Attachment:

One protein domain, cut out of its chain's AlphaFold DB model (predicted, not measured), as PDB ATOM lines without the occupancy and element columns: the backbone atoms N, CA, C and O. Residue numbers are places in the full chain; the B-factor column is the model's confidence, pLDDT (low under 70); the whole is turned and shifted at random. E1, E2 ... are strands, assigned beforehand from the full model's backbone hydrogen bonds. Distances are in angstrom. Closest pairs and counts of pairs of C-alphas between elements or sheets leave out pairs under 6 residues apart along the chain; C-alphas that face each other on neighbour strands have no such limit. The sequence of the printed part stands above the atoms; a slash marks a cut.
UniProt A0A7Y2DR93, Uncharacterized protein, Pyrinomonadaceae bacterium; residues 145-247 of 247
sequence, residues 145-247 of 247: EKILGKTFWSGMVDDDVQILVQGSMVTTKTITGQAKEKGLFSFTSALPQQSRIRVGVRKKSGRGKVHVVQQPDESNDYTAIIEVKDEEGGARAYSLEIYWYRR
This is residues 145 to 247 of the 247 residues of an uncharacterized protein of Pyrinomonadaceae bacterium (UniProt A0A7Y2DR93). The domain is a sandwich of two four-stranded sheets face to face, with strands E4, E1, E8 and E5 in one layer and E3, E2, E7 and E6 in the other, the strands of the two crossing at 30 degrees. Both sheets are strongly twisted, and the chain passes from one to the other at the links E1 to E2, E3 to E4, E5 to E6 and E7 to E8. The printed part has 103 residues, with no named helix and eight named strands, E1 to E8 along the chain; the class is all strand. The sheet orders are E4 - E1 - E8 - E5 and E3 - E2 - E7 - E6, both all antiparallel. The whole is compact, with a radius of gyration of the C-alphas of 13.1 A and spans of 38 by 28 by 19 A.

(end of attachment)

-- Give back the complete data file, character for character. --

One protein domain, cut out of its chain's AlphaFold DB model (predicted, not measured), as PDB ATOM lines without the occupancy and element columns: the backbone atoms N, CA, C and O. Residue numbers are places in the full chain; the B-factor column is the model's confidence, pLDDT (low under 70); the whole is turned and shifted at random. E1, E2 ... are strands, assigned beforehand from the full model's backbone hydrogen bonds. Distances are in angstrom. Closest pairs and counts of pairs of C-alphas between elements or sheets leave out pairs under 6 residues apart along the chain; C-alphas that face each other on neighbour strands have no such limit. The sequence of the printed part stands above the atoms; a slash marks a cut.
UniProt A0A7Y2DR93, Uncharacterized protein, Pyrinomonadaceae bacterium; residues 145-247 of 247
sequence, residues 145-247 of 247: EKILGKTFWSGMVDDDVQILVQGSMVTTKTITGQAKEKGLFSFTSALPQQSRIRVGVRKKSGRGKVHVVQQPDESNDYTAIIEVKDEEGGARAYSLEIYWYRR
This is residues 145 to 247 of the 247 residues of an uncharacterized protein of Pyrinomonadaceae bacterium (UniProt A0A7Y2DR93). The domain is a sandwich of two four-stranded sheets face to face, with strands E4, E1, E8 and E5 in one layer and E3, E2, E7 and E6 in the other, the strands of the two crossing at 30 degrees. Both sheets are strongly twisted, and the chain passes from one to the other at the links E1 to E2, E3 to E4, E5 to E6 and E7 to E8. The printed part has 103 residues, with no named helix and eight named strands, E1 to E8 along the chain; the class is all strand. The sheet orders are E4 - E1 - E8 - E5 and E3 - E2 - E7 - E6, both all antiparallel. The whole is compact, with a radius of gyration of the C-alphas of 13.1 A and spans of 38 by 28 by 19 A.